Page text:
There has been some hullabaloo around the Synod over a couple of sermons. They featured Detroit pizza and a comfort dog, among other things. Sadly, the content of those sermons has been less of interest than the, well, visual images that accompanied them (gimmicks, if you are mean). I am not in a mood to heap scorn upon the preachers or to resurrect the whole issue. But I am of a mind to remind folks that the primary goal of preaching is faithfulness. It is not even connecting with your hearers. If we believe that the Holy Spirit is at work in faithful preaching, the Spirit will engage the hearers. In some cases, the best we can do is to get out of the way of the Word.
I am pretty much a failure at preaching -- at least according to much of what I have read. Every time I preach I think of things I could have said or should have said or how I might have said it all better (or more concisely). I seldom use illustrations but generally jump right into the meat of the Word for the day. I tend to preach bluntly and so it some times offends even though I do not try to be offensive. Maybe I am getting old but I am at the point of realizing that there are precious few moments in the pulpit and it is better to preach the Word and apply directly that to find witty or winsome or humorous ways of saying it. Because people do not listen like they once did, it is easier if I preach rather direct sermons in which the pathway is clear and not wandering words that need a road map to find your way from beginning to end. Where once I tended to shy away from the rather controversial things Jesus said, I tend to face those hard words of the Lord that sort of make you want to turn the end of the Gospel reading into a question, rather than a statement (This is the Gospel of the Lord?). I do listen to many sermons and read them. But the ones I tend to listen to and the ones I generally read are less literary creations than blunt, faithful, and direct preaching of the text. And in this listening and reading I have discovered that there are many great preachers out there. But to be an effective preacher, you do not have to be a great one. All you need to be is faithful.
I listened once to a member (not my own) who was complaining about their pastor's preaching. It is too long, too boring, and repeats itself. He does not know when to quit and it is clear he did not spend enough time preparing. Even when he preaches the sermons of others, he does not let their words stand but adds stuff that does not even make sense. Okay. I get it. But I asked the people complaining, Does he preach the Word faithfully, dividing Law and Gospel? Does he preach the Word textually, sticking close to the Word of God? Does he preach the Word every Sunday and every service? The grudging acknowledgement revealed that faithfulness was not enough. Now, I am not at all excusing the poor preaching and poor preparation of their pastor (bad preaching is more often the result of not preparing well or trying to do too much in the sermon), but.... What were the people expecting? Were they expecting more than faithfulness? Maybe that is part of the problem. Our people have been taught to evaluate preaching less on content than on style, less on substance than on literary or oratorical skills.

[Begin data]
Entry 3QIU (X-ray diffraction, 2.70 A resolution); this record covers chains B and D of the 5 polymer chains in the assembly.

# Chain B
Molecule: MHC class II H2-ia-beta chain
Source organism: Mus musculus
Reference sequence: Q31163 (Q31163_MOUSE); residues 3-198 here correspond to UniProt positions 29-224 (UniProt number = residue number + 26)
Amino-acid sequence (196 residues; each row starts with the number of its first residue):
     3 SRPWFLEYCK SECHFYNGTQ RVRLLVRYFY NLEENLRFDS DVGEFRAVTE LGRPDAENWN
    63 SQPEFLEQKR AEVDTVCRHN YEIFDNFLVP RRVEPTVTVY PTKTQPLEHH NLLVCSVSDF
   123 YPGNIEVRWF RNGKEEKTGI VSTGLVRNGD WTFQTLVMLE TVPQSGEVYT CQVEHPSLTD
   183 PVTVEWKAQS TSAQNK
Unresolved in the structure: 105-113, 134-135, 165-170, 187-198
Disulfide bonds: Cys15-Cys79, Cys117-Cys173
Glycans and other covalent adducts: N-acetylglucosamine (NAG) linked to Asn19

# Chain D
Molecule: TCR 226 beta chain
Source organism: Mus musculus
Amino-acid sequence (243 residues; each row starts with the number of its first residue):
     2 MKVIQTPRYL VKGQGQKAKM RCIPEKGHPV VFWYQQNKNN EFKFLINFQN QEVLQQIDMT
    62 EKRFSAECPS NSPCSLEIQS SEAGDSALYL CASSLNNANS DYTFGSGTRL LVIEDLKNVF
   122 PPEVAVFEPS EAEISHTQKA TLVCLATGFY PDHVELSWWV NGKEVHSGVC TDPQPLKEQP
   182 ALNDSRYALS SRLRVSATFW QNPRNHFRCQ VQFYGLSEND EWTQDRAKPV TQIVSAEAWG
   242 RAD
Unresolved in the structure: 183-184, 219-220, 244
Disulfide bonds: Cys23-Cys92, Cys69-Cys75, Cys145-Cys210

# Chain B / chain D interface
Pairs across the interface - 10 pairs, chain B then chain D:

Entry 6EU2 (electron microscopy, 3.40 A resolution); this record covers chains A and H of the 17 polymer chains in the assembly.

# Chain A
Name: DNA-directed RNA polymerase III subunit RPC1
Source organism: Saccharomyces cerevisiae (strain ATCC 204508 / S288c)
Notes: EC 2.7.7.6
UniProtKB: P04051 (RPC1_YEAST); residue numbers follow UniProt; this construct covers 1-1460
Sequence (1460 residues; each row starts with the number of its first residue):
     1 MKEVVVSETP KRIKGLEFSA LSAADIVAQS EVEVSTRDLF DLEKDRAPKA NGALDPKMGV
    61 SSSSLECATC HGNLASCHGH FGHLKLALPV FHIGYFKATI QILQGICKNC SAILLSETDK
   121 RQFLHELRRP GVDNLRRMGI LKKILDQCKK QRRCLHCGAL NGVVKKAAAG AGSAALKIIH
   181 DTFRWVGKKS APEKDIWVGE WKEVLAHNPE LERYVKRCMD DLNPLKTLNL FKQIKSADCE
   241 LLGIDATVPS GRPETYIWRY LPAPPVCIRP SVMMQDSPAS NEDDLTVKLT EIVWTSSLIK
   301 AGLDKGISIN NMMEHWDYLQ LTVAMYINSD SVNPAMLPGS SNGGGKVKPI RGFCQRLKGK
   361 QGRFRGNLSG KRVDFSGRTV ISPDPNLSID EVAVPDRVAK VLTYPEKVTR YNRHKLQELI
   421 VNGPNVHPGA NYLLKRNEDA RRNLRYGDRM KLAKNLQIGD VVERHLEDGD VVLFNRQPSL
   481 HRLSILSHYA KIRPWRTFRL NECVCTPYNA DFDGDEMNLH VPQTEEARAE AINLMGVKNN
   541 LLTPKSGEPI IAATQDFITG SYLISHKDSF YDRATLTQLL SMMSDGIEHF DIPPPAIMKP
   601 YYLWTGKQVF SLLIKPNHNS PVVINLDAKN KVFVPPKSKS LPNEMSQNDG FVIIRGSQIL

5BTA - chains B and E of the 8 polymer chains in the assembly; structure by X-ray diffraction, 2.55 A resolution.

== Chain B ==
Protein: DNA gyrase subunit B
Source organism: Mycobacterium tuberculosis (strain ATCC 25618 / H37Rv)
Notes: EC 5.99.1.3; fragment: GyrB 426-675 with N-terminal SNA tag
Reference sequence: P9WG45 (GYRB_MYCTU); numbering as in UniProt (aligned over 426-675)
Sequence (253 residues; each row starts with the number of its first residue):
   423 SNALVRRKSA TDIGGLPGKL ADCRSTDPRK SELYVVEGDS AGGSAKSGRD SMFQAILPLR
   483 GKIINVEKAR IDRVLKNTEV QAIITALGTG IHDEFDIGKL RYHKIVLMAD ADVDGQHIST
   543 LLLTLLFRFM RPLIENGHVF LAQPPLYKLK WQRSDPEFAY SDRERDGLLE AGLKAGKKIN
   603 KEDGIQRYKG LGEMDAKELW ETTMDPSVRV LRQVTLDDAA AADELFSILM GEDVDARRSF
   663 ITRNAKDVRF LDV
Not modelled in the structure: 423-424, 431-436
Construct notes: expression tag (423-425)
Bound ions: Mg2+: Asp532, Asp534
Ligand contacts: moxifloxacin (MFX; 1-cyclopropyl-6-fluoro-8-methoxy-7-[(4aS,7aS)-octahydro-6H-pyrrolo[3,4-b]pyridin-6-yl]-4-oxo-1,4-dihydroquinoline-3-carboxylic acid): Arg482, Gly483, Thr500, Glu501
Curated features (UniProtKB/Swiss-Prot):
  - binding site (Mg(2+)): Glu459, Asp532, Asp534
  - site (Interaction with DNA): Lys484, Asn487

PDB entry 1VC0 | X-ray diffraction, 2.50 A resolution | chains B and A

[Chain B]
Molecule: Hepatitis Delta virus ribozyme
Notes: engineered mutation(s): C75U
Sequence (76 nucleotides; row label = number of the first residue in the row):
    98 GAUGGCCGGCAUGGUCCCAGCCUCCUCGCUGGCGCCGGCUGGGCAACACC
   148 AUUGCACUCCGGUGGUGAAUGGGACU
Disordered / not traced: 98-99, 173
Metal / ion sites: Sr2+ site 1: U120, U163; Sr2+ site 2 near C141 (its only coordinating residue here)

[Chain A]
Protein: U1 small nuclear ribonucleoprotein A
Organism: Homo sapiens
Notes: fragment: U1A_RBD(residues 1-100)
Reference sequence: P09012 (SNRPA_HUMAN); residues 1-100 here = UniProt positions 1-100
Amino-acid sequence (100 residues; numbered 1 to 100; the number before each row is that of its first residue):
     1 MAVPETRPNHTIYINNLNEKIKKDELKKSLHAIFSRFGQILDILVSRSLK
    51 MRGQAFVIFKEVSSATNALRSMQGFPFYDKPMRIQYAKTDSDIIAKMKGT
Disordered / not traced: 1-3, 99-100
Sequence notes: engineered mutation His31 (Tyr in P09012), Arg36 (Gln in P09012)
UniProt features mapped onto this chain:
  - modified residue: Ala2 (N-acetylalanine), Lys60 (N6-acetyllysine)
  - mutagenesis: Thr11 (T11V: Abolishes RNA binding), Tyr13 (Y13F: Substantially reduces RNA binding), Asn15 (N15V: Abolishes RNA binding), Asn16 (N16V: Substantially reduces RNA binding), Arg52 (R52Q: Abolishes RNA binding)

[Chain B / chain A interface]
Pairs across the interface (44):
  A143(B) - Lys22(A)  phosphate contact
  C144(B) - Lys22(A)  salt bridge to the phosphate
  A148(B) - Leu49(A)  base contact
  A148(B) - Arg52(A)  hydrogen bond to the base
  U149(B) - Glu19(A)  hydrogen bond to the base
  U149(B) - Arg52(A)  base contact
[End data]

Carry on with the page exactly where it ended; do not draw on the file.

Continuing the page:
In the end, however, if you can get past poor preaching skills, I honestly believe most folks would prefer a reliable pastor who preaches honest sermons, faithful to the Word of God, and applies that Word to them in their own circumstances. . . over a star who left them spellbound every Sunday. I might be wrong in this but I don't think so. In fact, we have had some stars preach here and I have found it most rewarding to hear my people say they loved hearing so and so but they were even happier to listen to me Sunday after Sunday. Preaching is learned. Listening to preaching is also learned. Preachers need to bone up on their craft and their people need to learn how to listen as well. Together both will discover that faithful preaching, the Law and the Gospel, the whole counsel of God's Word, seasonally directed by the church year, flowing from the lectionary -- well, that is really good preaching!